The Myth of Technological Progress

Discussion in 'News / Current Events' started by Paul3144, Dec 23, 2012.

  1. Paul3144

    Paul3144
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    Article Link: http://www.alternativeright.com/main/the-magazine/the-myth-of-technological-progress/
     
  2. InTheLight

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    What an amazingly short-sighted article.

    Really? Sure, the idea of networking computers was around 50 years ago but is using your cell phone to purchase items online via your home's wireless network really just an improvement on the theoretical ability to network computers?

    Is watching the summer Olympics live from England on a big screen HTDV merely an improvement on the invention of television in 1920's and showcased at the New York World Fair in 1939?

    I get the gist of the article--that the main technological breakthroughs have been made and most of the last 50-60 years advancements are improvements on the initial breakthroughs. But the improvements are enormous.

    The article doesn't mention the advancement of medical devices or lasers, but I suppose it would argue that they are merely spin-off of other technologies. Likewise, when man can use their brain to directly control devices like TV's or cell phones, will that merely be an improvement on existing technology?

    The future will see astonishing breakthroughs in nano-technology and super-conductivity to name just a couple of items.

    I wonder what the author would consider a bona-fide technological breakthrough? Time travel? How about a transporter, like Star Trek?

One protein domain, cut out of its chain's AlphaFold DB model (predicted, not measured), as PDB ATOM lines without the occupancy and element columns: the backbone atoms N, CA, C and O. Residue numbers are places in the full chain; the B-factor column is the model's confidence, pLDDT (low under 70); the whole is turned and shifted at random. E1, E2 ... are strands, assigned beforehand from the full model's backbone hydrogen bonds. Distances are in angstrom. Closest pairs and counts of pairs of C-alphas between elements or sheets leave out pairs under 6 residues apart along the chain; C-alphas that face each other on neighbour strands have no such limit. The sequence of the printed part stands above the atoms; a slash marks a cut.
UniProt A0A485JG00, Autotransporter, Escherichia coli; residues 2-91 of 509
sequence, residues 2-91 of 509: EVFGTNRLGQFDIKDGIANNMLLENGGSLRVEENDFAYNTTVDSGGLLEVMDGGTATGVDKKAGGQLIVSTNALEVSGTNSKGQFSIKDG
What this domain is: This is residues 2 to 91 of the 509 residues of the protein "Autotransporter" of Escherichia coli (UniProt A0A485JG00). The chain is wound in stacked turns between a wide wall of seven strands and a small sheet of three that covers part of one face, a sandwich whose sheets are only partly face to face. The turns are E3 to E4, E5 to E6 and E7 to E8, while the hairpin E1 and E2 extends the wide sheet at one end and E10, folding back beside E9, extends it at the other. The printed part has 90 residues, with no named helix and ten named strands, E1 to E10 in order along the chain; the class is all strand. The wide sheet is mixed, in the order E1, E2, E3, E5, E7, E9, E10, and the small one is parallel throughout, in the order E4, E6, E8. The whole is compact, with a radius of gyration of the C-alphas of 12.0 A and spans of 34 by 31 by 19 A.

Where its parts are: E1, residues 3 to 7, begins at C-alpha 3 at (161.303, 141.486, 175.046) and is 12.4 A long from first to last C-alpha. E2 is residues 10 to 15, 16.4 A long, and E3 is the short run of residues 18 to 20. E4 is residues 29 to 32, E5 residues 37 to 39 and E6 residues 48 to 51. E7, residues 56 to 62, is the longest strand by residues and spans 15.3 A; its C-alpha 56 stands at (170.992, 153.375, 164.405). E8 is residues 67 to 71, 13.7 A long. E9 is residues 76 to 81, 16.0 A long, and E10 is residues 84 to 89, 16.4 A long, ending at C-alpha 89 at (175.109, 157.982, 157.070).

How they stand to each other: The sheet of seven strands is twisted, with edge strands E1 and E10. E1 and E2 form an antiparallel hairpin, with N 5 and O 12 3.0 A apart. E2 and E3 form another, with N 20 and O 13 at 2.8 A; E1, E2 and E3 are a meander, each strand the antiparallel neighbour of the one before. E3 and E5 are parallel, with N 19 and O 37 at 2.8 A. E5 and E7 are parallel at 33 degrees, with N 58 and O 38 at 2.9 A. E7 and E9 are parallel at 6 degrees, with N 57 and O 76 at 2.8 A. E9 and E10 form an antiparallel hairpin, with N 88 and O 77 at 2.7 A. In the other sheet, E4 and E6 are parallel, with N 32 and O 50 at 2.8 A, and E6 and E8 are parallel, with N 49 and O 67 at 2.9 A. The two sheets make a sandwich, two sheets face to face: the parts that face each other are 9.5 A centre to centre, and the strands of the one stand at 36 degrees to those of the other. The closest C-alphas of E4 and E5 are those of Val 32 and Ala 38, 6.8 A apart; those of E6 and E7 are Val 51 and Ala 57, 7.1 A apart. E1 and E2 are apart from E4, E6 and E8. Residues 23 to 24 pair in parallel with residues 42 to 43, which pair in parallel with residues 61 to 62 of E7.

3. Paul3144

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    It's a new application of existing technology. Computer networks have been around for a long time and so has radio. It's not a real breakthrough to buy things with your cell phone. I've been telling people for years that we're going into a new dark age and people don't seem to believe me. But, I know I'm right because I see how new technology isn't as much of an innovation nowadays.

    In the past, we had things like air conditioning invented that really improved people's lives. Now, we get things like the iPhone, which, while neat, don't really fundamentally change things.
     
  4. InTheLight

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    I wonder....given a choice would people vote to keep air conditioning or to keep their smartphones?

    Personally, I would opt for air conditioning.
     
  5. Paul3144

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    Air conditioning... hands down.
     
  6. Berean

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    I am 80 yrars old and from several sourses I have read that 80% of the techknowledgy that we posess today came about in my lifetime which includes the wheel and the sharp stick.
     
  7. Don

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    Wow. The author of that article missed the point entirely. One only has to look at why there was technological progress in the time frames mentioned. For example, the author identified 1909-1959 as a 50-year period that showed much technological advancements. And what were the major societal happenings that contributed to or influenced the need for rapid technological improvements?